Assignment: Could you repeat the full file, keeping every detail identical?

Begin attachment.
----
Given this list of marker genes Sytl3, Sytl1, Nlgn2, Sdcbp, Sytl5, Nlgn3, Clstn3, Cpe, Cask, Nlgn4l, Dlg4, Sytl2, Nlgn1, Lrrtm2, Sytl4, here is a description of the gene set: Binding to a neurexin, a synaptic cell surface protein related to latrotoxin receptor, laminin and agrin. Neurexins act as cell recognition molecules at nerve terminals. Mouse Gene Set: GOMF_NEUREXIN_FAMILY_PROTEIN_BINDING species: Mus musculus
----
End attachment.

Given this list of marker genes Sytl3, Sytl1, Nlgn2, Sdcbp, Sytl5, Nlgn3, Clstn3, Cpe, Cask, Nlgn4l, Dlg4, Sytl2, Nlgn1, Lrrtm2, Sytl4, here is a description of the gene set: Binding to a neurexin, a synaptic cell surface protein related to latrotoxin receptor, laminin and agrin. Neurexins act as cell recognition molecules at nerve terminals. Mouse Gene Set: GOMF_NEUREXIN_FAMILY_PROTEIN_BINDING species: Mus musculus